Sonic hedgehog (Shh) promotes proliferation of neural stem cells (NSCs) in adult brain. However, Shh signaling does not act on NSCs until late gestational stages, suggesting that embryonic NSCs (= radial glia cell) and postnatal NSCs are differentially regulated for their proliferation. Furthermore, postnatal neurogenic niche contains various cell types such as ependymal cells that are also derived from embryonic NSCs around birth. Yet, how the distinct niche cell types are specified remains unclear. We focused on the Gli family of transcription factors (Gli1, Gli2, Gli3), which are activated or modified in response to Shh activity to better understand the molecular regulatory mechanism of Shh signaling. In particular, Gli3 is processed into a repressor form (Gli3R) in the absence of Shh signal and acts as the major negative transducer of the pathway. We have investigated the role of Gli3 as a repressor in two systems in which Shh activity is lacking: the developing dorsal forebrain and the embryonic NSCs. Our findings demonstrate the novel role of Gli3R in regulation of neural stem/progenitors in developing brain and in postnatal neurogenic niche. The role of Gli3 in establishment of postnatal neurogenic niche: Right around the birth, embryonic radial glia give rise to postnatal NSCs and ependymal cells to constitute the neurogenic niche in the subventricular zone of the lateral ventricle in the mouse forebrain. Since Shh positive signaling begins around this transition, we addressed the role of Gli3 repressor in the absence of Shh signaling in shaping this postnatal neurogenic niche. Our conditional genetic deletion approaches demonstrated that Gli3 repressor is critical in specification of postnatal ependymal cells and NSCs. First, Gli3 repressor is required to suppress gp130/STAT3 signaling at the transcriptional level to regulate the amount of GFAP-expressing glia cells in the SVZ. Next, Gli3 repressor is required to maintain the appropriate amount of Numb protein via LNX ubiquitin ligase. The loss of Numb led to the disruption in cell adhesion between ependymal cels and NSCs, resulting in compromised neurogenic activity of neighboring NSCs. Taken together, we provide a novel mechanism of the establishment of the SVZ niche structure and neurogenesis through the interplay between NSCs and environment. Gene expression profiling of adult neural stem cells and their niche: The neurogenic niche contains several distinct types of cells and interacts with the NSCs in the subventricular zone (SVZ) of the lateral ventricle. While several molecules produced by the niche cells have been identified to regulate adult neurogenesis, a systematic profiling of autocrine/paracrine signaling molecules in the neurogenic regions involved in maintenance, self-renewal, proliferation, and differentiation of NSCs has not been done. We took advantage of the genetic inducible fate mapping system (GIFM) and transgenic mice to isolate the SVZ niche cells including NSCs, transit-amplifying progenitors (TAPs), astrocytes, ependymal cells, and vascular endothelial cells. From the isolated cells and microdissected choroid plexus, we obtained the secretory molecule expression profiling (SMEP) of each cell type using the Signal Sequence Trap method. We identified a total of 151 genes encoding secretory or membrane proteins. In addition, we obtained the potential SMEP of NSCs using cDNA microarray technology. Through the combination of multiple screening approaches, we identified a number of candidate genes with a potential relevance for regulating the NSC behaviors, which provide new insight into the nature of neurogenic niche signals.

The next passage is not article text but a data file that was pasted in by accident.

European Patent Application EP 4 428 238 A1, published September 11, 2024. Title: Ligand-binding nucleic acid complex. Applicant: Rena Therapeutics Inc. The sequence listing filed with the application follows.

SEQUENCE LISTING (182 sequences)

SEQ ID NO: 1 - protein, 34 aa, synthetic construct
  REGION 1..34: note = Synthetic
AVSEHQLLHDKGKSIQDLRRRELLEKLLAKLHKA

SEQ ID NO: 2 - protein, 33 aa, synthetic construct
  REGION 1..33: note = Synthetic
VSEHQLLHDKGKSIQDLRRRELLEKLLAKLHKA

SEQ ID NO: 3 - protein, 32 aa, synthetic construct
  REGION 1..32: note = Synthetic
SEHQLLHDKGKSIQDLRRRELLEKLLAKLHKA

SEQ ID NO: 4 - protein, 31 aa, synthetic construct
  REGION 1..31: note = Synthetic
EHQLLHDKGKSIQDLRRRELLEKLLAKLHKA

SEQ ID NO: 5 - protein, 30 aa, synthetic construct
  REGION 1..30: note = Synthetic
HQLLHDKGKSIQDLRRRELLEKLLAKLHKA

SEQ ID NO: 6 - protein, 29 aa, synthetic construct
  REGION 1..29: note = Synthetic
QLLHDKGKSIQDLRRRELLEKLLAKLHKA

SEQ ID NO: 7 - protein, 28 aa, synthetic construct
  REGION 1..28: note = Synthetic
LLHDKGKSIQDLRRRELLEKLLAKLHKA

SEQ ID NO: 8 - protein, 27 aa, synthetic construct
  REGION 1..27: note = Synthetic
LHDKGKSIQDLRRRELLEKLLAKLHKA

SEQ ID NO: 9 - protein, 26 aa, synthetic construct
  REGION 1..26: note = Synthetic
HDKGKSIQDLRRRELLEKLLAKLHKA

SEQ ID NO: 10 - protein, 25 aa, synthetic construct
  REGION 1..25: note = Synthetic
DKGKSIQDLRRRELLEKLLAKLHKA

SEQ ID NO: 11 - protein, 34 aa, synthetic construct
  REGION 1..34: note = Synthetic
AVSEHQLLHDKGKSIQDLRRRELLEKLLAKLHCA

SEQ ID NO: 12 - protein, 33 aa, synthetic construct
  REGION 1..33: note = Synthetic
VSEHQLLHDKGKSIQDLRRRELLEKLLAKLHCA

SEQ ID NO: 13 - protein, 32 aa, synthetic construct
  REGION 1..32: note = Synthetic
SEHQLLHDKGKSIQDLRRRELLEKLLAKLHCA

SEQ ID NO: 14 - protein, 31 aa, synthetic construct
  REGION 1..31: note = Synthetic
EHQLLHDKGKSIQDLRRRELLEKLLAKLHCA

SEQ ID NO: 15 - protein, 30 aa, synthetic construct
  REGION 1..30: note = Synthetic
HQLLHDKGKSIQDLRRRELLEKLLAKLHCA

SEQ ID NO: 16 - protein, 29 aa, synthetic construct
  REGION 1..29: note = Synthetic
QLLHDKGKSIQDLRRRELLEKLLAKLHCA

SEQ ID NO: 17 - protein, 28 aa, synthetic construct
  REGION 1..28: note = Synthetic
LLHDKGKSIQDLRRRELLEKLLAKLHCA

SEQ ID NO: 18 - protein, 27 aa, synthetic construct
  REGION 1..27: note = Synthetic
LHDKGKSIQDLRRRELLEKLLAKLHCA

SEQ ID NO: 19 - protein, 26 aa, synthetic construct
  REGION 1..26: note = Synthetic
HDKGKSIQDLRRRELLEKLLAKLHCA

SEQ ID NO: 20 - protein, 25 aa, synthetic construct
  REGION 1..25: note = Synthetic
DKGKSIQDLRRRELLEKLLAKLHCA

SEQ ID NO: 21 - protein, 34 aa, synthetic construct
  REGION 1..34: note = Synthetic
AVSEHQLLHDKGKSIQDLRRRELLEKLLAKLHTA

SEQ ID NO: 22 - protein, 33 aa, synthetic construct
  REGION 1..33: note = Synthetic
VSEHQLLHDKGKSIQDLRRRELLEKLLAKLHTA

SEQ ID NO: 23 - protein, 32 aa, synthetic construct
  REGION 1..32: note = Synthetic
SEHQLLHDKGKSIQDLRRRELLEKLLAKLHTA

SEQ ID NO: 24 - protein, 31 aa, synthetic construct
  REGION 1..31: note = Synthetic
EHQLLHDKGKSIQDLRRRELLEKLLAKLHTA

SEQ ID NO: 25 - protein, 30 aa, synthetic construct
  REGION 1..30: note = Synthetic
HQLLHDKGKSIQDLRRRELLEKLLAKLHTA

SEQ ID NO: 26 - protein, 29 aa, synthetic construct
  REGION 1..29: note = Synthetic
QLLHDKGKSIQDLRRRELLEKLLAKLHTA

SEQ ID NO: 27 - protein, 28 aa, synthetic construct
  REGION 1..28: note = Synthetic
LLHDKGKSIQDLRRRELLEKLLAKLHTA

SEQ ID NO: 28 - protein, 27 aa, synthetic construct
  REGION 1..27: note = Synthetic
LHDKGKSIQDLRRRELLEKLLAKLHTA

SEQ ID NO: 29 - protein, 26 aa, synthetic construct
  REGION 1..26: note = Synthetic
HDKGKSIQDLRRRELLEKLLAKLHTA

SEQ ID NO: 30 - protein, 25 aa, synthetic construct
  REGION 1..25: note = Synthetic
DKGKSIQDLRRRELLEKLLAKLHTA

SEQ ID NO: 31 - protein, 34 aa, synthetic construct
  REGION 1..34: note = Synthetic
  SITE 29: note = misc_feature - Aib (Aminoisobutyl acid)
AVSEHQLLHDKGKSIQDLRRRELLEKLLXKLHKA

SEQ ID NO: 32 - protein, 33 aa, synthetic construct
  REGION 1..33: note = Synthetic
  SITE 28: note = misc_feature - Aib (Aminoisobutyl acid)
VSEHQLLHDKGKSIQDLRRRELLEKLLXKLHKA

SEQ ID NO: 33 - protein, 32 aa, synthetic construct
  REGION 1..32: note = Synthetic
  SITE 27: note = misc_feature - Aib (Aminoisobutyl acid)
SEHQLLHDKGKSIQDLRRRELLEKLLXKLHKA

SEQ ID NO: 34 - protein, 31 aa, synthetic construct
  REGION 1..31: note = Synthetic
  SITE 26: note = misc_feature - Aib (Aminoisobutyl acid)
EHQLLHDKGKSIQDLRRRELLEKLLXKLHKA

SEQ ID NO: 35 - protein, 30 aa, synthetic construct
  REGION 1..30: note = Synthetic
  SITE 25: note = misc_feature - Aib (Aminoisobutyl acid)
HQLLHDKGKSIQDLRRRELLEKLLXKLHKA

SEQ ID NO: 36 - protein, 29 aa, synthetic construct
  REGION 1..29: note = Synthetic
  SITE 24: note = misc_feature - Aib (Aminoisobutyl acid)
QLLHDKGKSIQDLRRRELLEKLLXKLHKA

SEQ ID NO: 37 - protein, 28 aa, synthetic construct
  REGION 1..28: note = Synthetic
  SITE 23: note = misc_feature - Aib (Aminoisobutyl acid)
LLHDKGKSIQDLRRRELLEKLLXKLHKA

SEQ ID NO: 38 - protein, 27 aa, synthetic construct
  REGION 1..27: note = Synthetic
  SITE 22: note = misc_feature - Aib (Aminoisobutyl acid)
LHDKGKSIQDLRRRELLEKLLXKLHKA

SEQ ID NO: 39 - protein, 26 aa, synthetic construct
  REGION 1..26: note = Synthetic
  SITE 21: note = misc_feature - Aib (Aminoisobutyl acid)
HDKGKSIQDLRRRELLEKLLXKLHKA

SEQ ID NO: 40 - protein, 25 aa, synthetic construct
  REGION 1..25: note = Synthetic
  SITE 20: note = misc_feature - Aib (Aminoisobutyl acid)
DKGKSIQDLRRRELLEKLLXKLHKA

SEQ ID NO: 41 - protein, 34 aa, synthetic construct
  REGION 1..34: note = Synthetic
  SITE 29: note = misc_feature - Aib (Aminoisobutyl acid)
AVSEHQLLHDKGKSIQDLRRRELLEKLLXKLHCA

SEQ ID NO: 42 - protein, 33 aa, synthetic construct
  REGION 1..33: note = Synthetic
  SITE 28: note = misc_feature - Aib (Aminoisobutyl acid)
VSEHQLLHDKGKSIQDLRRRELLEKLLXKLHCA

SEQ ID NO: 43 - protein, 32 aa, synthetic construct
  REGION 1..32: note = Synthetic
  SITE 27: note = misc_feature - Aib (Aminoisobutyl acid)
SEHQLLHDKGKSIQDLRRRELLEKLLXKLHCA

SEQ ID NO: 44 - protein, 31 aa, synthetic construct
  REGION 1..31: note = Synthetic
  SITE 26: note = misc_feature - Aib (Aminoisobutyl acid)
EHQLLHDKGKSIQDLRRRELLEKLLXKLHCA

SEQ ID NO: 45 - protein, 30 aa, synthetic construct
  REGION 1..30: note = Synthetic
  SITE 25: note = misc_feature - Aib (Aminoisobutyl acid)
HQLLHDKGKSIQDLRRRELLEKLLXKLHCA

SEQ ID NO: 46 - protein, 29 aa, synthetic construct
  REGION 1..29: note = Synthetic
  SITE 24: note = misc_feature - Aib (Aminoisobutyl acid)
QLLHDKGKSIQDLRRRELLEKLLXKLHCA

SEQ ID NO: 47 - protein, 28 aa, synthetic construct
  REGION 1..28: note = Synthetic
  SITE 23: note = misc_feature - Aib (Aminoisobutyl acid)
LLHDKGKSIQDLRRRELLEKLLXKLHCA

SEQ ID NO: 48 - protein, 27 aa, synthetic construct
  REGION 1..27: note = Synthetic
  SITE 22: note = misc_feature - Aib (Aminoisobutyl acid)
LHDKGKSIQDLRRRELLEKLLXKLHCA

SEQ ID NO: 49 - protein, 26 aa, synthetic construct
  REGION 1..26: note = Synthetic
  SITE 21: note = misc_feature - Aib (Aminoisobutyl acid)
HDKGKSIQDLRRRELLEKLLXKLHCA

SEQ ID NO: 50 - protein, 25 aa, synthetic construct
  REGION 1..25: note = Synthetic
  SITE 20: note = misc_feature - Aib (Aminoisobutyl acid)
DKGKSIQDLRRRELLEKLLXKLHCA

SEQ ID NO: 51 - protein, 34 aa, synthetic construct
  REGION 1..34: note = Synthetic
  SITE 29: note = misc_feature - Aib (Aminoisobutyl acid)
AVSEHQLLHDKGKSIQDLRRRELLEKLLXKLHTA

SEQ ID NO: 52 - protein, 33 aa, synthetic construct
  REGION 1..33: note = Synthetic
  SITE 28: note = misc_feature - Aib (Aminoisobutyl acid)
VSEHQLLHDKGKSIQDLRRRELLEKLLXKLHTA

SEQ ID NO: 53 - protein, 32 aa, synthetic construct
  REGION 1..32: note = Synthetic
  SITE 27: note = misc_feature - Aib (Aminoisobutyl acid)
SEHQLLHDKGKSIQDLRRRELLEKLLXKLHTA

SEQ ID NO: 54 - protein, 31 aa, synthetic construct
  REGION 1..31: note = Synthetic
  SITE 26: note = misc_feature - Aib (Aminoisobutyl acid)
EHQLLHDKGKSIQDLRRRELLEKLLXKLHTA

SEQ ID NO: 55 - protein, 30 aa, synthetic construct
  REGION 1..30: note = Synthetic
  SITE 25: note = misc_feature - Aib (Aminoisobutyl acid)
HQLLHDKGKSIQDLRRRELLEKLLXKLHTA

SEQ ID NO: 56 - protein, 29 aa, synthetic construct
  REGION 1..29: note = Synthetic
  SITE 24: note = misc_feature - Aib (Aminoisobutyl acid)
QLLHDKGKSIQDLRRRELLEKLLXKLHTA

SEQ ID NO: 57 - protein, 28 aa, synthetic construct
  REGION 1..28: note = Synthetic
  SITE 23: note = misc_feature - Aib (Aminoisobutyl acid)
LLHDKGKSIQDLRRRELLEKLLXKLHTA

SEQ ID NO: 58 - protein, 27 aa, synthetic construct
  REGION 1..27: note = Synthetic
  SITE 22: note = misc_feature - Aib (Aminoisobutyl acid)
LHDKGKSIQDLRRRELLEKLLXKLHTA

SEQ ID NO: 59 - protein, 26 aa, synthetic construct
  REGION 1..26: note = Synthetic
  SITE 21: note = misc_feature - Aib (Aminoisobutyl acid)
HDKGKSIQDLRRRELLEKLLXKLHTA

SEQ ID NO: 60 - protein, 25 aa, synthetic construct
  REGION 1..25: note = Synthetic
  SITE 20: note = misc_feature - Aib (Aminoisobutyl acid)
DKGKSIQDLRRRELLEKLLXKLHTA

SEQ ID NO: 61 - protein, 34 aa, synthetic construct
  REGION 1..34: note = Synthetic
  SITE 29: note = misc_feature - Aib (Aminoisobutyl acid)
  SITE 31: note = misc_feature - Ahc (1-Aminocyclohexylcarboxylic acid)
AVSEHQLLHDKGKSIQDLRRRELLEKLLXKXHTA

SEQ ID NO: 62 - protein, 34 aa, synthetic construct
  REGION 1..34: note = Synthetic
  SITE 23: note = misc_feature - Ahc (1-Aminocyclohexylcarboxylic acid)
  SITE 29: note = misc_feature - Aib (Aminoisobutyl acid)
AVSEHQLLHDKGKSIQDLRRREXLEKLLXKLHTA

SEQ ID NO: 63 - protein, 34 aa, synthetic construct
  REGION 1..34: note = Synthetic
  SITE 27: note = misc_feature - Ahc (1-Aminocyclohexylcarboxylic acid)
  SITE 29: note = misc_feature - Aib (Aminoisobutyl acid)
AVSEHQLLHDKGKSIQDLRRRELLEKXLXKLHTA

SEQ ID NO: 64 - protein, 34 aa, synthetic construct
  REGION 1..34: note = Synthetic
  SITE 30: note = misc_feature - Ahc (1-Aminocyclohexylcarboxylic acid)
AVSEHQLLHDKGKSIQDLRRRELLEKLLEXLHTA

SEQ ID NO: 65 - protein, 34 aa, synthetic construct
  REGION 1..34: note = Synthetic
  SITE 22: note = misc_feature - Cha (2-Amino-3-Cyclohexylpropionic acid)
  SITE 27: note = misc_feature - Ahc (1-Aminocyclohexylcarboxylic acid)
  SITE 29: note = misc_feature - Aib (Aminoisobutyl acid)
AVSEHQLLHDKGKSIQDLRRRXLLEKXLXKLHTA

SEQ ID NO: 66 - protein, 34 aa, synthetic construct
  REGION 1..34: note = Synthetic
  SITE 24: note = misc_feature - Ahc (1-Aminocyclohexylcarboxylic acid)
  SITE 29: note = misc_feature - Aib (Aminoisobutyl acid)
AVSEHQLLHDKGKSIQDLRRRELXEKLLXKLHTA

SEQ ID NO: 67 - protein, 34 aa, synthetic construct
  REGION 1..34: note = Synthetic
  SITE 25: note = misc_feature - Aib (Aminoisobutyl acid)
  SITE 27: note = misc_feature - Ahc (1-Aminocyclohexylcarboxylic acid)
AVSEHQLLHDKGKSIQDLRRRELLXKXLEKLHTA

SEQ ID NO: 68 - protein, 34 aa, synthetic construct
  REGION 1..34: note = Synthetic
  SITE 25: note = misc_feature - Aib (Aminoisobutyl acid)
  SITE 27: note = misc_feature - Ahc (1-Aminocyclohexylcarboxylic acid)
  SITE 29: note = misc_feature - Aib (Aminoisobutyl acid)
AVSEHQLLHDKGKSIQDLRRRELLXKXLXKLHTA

Project Start
Project End
Budget Start
Budget End
Support Year
8
Fiscal Year
2013
Total Cost
$712,171
Indirect Cost
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